we’re lying on the edge of October
in thick cotton nests,
my place.

my thigh wrapped in burgundy nylon and your
loosening grip.
my chest holding the space between our
necks, our faces,
with stoicism, with
courage to let moments pass and
a revisionist past that kindly removed
the details of the ephemeral contract.
a fevered longing for binding shielded by my
tepid forecast.
I was drawn to your morbidity and
we had similar graves to tend.

handed me a handkerchief for my sneeze,
deepening cough,
fall allergies,
and didn’t notice the sudden softening in your fingers
where I reached and held gaze;
your eyes like fountains I sipped in my July dehydration,
a nourishing after months of asexual experimentation,
mouth the word queer to the mirror,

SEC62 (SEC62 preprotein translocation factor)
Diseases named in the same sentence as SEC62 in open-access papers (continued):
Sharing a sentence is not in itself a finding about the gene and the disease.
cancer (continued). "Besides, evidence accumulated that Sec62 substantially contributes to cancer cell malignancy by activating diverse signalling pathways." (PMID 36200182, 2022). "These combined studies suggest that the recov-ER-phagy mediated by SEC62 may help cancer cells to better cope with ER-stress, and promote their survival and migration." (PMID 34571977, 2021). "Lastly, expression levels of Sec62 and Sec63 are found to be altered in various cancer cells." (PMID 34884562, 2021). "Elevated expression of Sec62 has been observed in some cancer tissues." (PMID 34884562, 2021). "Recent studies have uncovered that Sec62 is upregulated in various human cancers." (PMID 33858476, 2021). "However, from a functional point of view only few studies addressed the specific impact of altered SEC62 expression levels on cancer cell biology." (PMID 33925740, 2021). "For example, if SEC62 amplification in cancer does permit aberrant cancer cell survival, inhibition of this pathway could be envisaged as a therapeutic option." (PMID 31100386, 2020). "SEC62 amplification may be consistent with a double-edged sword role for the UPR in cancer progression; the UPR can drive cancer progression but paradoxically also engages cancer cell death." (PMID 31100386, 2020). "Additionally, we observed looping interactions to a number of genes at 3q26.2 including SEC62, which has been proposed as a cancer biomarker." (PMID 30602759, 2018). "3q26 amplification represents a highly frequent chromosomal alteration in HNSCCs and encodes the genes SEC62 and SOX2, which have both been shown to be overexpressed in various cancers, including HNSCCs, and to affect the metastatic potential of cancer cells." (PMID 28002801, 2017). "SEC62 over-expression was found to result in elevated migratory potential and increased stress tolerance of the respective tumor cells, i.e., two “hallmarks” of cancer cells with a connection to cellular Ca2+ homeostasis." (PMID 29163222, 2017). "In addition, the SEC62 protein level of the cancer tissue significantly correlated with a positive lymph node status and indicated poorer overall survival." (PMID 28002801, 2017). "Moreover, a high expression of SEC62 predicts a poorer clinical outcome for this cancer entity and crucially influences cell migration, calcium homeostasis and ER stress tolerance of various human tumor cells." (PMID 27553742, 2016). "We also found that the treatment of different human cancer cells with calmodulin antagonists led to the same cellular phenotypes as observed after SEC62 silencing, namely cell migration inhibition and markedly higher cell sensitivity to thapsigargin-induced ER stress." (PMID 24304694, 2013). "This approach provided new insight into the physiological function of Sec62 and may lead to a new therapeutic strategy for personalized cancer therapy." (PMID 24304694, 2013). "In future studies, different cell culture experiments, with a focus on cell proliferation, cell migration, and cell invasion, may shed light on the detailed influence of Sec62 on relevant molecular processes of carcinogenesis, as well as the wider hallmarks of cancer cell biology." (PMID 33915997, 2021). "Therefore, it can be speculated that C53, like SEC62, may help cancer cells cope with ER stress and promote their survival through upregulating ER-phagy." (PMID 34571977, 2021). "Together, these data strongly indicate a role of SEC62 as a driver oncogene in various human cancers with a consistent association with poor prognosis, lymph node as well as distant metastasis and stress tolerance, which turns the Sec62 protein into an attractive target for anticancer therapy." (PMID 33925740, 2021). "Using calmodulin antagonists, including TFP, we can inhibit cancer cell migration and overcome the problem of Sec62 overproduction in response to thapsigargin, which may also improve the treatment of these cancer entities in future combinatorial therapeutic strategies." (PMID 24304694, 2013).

how to fuck yourself from different positions
and forget you ever came.

I thought autumn meant morning frost but it was
eight am and I was
deathly hot for it and you were
back facing me
reminding me of our agreement,
tying a shoe and I blew my nose,
handed you some andalusite to suggest
all healing is pragmatic but you
absorb organs,
pick one good one,
move on.
we had different ways of
saving ourselves.

I met you in skin and sun
and distant cicada sounds,
street jazz in the background.
you met me where I was:
and made no promise to keep me.
you unrolled your tongue
and the palm of your hand holding your girlfriends’
tiny waist and a note that I’ve read,
God, a thousand times before,
but still cuts through me like the first leaf falling
that said:
I know, but nothing hot lasts

you taught me about unsustainability as a relationship model;
how to rip nylons off with my teeth and
the orgasm of the shattered pieces
that you squeeze to fit into each crevice of weaning;
masochism as a finish line;
and me,
which all seems no better than the men but

so much softer in my



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